The South Coast Air Quality Management District, citing confusing testimony given at two public hearings last month, said last week that more study is needed to determine whether petroleum coke stockpilers should be required to cover their operations to control dust pollution.
District Executive Officer Jeb Stuart said he would not exempt the firms that are storing coke at 10 of 11 sites scattered throughout the South Bay and Long Beach areas from a new regulation prohibiting the open storage of the product. The regulation went into effect New Year's Day.
However, Stuart said, he would not object to the district hearing board's giving the firms variances to operate uncovered up to nine months to give the district more time to determine whether the coke dust is still a serious problem.
Stuart's ruling came after the eight firms asked the air quality district to waive the new regulation. The firms contended that newly adopted interim measures, such as watering down the piles on a regular basis and washing coke trucks before they leave the yards, have curbed the pollution problem.
2 Formal Complaints
While the district logged only two formal complaints about excessive coke dust last year, Stuart said there was insufficient and confusing testimony at the hearings for the district to determine whether the interim measures have solved the problem. Moreover, Stuart said, it is not clear whether complaints lodged by some residents at the hearings were a result of dust from the coke piles or from other sources.
"It was difficult to pin down specific evidence that would say how well the interim measures were working," Stuart said. He added that he felt it would be inappropriate to require the firms to enclose their operations until the district is able to collect more information.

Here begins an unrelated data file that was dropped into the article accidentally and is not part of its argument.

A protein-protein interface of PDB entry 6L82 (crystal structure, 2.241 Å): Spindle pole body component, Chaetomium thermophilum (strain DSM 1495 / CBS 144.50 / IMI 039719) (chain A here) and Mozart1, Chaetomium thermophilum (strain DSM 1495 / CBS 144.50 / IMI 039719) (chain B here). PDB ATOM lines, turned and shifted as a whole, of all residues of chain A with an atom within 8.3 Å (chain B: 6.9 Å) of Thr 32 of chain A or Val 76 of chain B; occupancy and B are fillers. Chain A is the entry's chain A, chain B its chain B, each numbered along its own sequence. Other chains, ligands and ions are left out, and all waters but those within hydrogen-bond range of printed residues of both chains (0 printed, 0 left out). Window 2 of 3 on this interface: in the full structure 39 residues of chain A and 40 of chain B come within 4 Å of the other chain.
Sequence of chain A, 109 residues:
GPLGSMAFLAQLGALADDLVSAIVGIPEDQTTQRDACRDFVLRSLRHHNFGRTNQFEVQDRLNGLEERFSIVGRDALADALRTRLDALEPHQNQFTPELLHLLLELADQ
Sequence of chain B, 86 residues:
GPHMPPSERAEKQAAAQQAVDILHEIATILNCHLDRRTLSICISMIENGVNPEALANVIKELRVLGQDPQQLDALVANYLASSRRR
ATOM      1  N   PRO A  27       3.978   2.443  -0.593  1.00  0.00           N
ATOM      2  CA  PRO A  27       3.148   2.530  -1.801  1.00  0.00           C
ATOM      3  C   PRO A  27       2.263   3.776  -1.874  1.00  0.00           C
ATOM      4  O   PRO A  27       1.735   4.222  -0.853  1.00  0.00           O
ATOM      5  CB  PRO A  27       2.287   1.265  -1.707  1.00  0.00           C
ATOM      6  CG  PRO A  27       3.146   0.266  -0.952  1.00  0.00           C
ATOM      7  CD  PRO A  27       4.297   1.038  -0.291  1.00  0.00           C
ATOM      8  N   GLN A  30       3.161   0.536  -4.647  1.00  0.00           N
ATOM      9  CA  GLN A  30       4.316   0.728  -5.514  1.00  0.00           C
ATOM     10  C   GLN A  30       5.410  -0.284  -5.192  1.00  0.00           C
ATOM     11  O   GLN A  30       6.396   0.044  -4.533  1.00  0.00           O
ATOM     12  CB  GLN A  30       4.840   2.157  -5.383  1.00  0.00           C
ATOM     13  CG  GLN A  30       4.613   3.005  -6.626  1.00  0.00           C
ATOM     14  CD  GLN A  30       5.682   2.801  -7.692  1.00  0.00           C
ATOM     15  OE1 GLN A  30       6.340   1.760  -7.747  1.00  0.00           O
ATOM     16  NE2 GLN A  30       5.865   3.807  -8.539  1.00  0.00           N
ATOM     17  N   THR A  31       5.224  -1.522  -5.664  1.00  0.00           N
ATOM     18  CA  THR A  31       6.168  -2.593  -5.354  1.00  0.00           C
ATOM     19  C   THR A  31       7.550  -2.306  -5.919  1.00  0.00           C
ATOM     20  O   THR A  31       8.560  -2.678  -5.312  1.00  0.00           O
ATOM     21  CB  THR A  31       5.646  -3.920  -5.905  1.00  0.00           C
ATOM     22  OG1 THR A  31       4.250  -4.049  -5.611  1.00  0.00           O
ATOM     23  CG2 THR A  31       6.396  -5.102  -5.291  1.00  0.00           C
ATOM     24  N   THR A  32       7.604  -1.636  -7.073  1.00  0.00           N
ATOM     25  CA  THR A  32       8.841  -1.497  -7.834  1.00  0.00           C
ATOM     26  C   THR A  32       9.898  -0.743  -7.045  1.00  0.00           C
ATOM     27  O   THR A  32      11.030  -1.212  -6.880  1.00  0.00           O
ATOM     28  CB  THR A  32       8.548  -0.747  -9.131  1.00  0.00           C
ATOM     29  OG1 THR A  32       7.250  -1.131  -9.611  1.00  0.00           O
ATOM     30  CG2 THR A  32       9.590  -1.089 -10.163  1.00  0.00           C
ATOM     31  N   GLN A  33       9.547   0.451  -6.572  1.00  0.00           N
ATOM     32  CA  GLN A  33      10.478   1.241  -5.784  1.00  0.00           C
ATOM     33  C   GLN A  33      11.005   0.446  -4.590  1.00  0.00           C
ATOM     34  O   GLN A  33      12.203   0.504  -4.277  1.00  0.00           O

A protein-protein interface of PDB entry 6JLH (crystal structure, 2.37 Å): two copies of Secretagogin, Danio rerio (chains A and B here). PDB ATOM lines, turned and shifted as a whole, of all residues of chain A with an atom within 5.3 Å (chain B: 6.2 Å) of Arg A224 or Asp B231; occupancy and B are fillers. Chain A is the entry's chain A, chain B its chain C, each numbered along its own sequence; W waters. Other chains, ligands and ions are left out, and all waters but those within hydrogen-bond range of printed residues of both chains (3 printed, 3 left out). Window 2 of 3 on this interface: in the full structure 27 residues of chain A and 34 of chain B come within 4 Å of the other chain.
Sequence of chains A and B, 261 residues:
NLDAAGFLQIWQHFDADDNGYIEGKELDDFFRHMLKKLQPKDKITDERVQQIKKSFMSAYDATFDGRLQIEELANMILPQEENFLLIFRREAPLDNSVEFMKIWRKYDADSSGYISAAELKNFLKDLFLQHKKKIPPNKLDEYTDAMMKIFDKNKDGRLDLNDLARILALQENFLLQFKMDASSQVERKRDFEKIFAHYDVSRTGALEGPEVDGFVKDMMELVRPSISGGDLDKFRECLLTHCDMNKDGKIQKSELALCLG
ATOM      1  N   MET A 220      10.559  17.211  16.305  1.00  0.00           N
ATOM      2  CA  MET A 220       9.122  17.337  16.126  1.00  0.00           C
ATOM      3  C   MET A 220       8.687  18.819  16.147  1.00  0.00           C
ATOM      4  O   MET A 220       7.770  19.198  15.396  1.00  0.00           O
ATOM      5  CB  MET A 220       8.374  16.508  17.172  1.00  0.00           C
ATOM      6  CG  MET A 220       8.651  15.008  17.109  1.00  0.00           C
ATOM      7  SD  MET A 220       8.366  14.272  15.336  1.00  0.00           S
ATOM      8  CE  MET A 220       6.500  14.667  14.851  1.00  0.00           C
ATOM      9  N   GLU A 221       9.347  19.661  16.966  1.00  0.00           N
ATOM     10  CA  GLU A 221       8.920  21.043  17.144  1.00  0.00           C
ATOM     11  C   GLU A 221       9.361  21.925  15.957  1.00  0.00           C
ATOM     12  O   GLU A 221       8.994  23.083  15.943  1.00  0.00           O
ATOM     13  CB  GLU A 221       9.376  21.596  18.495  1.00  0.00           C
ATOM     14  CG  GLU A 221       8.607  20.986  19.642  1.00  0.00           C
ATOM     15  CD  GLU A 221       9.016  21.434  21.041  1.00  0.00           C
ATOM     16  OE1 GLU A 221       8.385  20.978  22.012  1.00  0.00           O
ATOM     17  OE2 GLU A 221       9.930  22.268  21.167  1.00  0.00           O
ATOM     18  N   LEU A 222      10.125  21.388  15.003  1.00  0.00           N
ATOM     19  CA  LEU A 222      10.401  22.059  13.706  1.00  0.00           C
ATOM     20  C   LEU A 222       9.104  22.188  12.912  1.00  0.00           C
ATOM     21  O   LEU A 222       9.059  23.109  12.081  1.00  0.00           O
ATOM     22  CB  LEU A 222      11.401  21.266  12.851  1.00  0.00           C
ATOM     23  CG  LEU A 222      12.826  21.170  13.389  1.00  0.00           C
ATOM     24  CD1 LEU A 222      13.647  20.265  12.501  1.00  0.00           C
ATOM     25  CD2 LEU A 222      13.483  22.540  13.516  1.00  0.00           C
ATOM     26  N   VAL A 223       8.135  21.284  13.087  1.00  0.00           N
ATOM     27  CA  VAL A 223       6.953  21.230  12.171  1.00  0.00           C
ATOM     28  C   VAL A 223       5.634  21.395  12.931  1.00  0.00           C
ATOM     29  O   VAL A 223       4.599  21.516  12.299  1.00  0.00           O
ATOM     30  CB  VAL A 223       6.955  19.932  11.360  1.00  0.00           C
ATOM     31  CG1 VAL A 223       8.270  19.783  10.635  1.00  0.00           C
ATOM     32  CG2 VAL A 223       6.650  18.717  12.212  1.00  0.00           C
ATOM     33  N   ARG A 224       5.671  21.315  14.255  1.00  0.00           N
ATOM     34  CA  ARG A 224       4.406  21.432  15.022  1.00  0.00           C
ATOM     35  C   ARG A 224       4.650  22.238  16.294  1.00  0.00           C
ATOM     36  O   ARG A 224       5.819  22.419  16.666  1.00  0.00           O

Stuart said he issued a ruling, based on the hearings, that only one of the 11 coke storage yards--International Minerals and Chemical Corp.'s Reeves Field facility at the Port of Los Angeles--should be exempted from the new requirement that the piles be covered and should be given a variance to operate under the interim measures. The district has received no complaints about the facility, he said.
High Cost Cited
The district adopted the rule requiring coke storage operators to cover their yards in December, 1983. The rule came after angry Wilmington residents complained that petroleum coke dust was blanketing their homes and cars and posed a health threat.
The petroleum coke stockpilers have maintained that enclosing could force some firms out of business. Enclosing the piles, some of which stretch over acres and reach heights of up to 70 feet, would cost tens of millions of dollars, they said.